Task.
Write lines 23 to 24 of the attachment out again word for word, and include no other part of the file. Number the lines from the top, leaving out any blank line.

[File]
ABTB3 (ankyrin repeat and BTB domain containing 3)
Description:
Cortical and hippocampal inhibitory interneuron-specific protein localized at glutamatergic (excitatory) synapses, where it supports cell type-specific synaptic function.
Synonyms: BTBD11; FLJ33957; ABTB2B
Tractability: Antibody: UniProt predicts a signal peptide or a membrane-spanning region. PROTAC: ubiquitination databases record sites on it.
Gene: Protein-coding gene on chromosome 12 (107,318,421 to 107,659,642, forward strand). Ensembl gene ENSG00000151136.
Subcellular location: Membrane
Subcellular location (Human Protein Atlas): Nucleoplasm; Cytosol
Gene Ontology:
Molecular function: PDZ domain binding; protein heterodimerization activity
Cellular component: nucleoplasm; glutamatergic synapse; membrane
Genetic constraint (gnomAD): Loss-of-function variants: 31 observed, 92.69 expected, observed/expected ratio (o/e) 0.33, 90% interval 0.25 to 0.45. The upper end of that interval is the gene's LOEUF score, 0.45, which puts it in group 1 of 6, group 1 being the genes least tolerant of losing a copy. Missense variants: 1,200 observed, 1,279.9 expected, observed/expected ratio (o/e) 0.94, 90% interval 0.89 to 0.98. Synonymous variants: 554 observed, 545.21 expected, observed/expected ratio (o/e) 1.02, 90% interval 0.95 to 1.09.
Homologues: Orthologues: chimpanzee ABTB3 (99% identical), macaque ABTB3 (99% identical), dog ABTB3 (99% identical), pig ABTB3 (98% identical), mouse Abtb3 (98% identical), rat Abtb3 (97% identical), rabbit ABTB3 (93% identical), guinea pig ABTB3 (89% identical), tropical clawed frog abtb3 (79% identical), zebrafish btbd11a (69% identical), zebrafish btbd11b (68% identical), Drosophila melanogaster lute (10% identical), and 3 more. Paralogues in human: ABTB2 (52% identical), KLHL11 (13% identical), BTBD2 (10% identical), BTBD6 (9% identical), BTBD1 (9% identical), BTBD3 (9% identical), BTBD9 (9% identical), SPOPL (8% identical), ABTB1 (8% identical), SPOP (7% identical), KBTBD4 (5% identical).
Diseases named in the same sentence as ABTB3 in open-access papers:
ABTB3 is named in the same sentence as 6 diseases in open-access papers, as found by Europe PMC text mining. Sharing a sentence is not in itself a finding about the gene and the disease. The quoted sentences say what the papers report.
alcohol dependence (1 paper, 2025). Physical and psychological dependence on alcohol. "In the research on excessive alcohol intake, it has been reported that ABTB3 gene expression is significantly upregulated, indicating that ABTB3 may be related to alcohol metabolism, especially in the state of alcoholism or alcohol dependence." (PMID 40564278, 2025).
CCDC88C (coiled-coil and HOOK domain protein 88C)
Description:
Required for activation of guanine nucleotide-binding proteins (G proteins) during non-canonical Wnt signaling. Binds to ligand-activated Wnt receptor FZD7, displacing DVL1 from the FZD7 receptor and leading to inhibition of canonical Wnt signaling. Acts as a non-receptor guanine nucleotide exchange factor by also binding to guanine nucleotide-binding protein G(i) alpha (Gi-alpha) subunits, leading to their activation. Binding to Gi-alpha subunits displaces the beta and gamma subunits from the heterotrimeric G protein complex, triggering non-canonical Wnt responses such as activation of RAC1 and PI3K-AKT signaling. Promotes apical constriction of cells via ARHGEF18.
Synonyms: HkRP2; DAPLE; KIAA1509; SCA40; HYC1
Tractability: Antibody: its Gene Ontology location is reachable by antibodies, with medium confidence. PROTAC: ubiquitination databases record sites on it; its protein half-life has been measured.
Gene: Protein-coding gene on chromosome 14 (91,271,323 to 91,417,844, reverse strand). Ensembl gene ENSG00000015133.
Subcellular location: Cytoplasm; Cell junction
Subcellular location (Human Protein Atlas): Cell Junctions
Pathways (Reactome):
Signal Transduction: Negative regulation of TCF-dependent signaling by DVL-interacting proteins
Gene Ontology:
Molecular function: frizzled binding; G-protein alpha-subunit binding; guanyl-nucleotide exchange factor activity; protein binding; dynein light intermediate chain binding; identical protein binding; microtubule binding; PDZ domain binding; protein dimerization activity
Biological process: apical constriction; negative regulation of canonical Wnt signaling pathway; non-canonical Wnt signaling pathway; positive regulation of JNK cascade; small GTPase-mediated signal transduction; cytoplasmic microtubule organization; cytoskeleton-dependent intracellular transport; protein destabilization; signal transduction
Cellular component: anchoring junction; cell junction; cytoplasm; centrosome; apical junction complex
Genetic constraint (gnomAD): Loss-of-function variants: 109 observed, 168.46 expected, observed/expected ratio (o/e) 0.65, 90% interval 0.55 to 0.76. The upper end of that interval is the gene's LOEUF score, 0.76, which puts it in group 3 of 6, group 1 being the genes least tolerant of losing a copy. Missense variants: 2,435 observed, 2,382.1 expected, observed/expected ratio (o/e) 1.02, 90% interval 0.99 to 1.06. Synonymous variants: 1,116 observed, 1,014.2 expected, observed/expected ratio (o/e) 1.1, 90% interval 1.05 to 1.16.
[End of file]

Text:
Subcellular location: Cytoplasm; Cell junction
Subcellular location (Human Protein Atlas): Cell Junctions